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The following is a description of Texas's draft proposed state accountability plan as of February 2018. The plan is still evolving as TEA is currently seeking stakeholder input, with a revised plan expected to be released in March

TCTA urged the State Board for Educator Certification at its March 2 meeting to refrain from making excessive changes to the Educator Code of Ethics.

Among the proposed revisions proposed by TEA staff was making it a Code of Ethics violation for an educator to fail to comply with any written directive from an administrator. TCTA pointed out in testimony that, not only was the standard overly broad, but in many cases it would involve situations that do not rise to the level of “unethical” behavior, which is what the Code of Ethics governs. TCTA strongly suggested that the appropriate place to make many of the revisions suggested by TEA staff was in the educator disciplinary rules.

Delegates at TCTA's 2018 Annual Meeting in Austin on Feb. 23 approved a revised dues structure beginning with the 2018-19 school year and elected officers to four positions on the Executive Board. Those gathered at the Renaissance Austin Hotel also heard from State Board of Education Chairwoman Donna Bahorich and the Rev. Charles Foster Johnson, founder and executive director of Pastors for Texas Children, earned CPE hours and discussed other association business. 

After filing an initial draft corrective action plan in response to orders from USDE's Office of Special Education Programs to address various special education problems in Texas public schools, TEA sent school districts a reminder of their specific responsibilities for identifying, evaluating, and serving special education students.  

On the first day of the TRS Board of Trustees’ three-day retreat in Edinburg, the board faced what some referred to as possibly the most important decision it would make this year — whether to lower the pension fund's assumed return rate for TRS investments. The result — to delay making a decision until April — was at least a temporary win for educators, with more work to be done.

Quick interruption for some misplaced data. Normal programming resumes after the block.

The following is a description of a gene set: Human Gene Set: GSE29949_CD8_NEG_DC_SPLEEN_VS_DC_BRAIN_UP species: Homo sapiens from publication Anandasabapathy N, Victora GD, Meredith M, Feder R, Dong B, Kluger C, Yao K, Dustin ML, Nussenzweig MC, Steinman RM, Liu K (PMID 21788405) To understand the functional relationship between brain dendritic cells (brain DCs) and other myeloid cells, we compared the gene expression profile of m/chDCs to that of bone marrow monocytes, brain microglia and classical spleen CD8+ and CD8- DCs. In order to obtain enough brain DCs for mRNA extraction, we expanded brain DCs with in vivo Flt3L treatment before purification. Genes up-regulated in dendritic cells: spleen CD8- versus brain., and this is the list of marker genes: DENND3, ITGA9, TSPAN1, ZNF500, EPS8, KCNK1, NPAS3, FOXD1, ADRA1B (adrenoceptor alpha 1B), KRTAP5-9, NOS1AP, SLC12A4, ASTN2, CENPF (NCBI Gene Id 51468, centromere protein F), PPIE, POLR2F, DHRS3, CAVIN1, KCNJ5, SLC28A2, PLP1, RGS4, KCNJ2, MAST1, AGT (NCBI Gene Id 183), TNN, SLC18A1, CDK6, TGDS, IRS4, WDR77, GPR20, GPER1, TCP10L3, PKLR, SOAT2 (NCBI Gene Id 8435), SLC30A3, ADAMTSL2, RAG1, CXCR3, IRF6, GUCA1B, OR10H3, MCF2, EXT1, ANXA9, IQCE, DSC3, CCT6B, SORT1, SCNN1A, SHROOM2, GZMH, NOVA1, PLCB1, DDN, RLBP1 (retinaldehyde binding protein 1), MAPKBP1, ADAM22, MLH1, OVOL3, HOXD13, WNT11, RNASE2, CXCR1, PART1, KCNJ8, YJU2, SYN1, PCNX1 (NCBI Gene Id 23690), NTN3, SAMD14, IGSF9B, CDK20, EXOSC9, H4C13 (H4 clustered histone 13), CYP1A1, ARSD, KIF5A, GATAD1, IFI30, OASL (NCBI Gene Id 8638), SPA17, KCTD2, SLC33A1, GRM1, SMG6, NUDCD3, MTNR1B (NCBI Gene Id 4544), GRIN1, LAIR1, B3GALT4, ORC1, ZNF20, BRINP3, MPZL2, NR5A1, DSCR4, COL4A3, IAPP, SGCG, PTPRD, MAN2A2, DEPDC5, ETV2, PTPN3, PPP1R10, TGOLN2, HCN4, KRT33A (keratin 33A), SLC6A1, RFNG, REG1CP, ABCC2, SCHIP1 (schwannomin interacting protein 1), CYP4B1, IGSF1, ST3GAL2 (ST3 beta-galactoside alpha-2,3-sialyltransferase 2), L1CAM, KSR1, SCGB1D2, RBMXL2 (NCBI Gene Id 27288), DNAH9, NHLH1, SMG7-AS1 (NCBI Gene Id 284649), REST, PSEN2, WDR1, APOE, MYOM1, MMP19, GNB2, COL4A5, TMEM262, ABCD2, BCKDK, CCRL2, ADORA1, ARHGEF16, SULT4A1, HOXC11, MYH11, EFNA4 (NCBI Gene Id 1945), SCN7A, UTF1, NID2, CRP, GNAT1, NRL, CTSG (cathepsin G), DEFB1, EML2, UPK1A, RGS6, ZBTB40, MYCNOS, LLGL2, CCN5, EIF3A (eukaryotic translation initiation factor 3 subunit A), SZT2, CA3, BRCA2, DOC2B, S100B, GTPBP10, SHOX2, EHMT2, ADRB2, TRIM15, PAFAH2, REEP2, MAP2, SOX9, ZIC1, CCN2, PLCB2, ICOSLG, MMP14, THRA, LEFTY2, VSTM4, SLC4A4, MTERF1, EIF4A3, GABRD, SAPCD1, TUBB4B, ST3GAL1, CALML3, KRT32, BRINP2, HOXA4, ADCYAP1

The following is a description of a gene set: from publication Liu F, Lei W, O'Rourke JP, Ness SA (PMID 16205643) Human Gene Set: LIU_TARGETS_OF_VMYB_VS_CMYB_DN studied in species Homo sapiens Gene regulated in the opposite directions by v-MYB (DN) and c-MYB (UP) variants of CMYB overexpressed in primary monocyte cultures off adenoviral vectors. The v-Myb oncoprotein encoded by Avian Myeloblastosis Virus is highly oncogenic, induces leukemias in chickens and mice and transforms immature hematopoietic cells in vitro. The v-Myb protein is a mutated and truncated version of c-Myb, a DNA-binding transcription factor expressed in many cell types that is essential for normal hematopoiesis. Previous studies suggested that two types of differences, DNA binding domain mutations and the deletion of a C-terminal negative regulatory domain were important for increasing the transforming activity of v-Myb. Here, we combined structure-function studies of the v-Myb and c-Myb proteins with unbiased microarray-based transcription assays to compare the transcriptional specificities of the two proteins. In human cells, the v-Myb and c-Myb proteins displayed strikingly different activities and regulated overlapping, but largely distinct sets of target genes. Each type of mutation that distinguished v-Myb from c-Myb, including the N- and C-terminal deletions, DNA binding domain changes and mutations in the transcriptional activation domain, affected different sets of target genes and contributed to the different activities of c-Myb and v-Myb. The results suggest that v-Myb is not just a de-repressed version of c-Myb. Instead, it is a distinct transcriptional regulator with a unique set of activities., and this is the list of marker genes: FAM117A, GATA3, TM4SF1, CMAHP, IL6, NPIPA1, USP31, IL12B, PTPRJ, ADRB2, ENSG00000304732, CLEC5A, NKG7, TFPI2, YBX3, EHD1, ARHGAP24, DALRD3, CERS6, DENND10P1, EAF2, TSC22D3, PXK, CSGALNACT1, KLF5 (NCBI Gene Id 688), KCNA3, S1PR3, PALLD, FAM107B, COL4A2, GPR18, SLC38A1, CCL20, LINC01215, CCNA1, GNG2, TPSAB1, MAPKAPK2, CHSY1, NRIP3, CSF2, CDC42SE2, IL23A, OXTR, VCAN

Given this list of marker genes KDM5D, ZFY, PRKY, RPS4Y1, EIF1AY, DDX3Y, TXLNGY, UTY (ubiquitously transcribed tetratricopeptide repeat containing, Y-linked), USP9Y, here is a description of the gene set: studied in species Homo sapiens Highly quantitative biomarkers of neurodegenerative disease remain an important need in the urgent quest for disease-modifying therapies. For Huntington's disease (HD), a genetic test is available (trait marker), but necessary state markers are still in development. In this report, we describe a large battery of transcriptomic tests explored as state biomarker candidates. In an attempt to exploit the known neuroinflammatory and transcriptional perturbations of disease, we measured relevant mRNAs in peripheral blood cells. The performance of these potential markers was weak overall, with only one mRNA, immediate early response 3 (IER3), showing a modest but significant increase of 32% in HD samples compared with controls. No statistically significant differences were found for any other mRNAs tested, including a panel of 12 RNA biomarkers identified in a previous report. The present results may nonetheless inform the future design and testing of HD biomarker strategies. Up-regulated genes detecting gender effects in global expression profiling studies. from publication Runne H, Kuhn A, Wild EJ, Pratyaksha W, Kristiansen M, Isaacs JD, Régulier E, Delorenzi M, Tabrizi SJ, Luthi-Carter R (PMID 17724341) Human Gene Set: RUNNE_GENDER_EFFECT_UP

The TRS Board of Trustees, at an upcoming three-day meeting, will consider a change in how the financial health of the pension fund is gauged.

TEA proposes to provide statewide professional development to all teachers on special education as part of its initial draft corrective action plan in response to orders from USDE's Office of Special Education Programs to address various special education problems in Texas public schools.

TEA will begin with training institutes that address inclusive practices and instructional techniques as well as broader identification and Child Find practices. 

Responding to federal orders and a directive from Gov. Greg Abbott, TEA released a draft special education corrective action plan on Jan. 18, 2018, along with an online survey to solicit public input on the plan through Feb. 18. Survey responses are confidential, and educators, parents and students are encouraged to participate.

After significant urging from TCTA, educators and Gov. Greg Abbott, Education Commissioner Mike Morath announced in mid-December that he would seek a federal accountability waiver for hurricane-impacted schools/districts. The official waiver request was submitted to the U.S. Department of Education on Jan. 30, 2018. Morath's wording does not make clear whether the request specifically seeks relief from ESSA's provisions related to accountability ratings.

Due to the changes made recently in school retiree health insurance, many retirees opted to drop their TRS-Care coverage. Re-enrollment after dropping TRS-Care is typically only allowed in special circumstances (e.g., the death of a spouse). However, TRS has received a number of requests from retirees wishing to re-enroll and has opened up enrollment through Feb. 28, 2018, for retirees who terminated their coverage between June 1, 2017, and Jan. 1, 2018.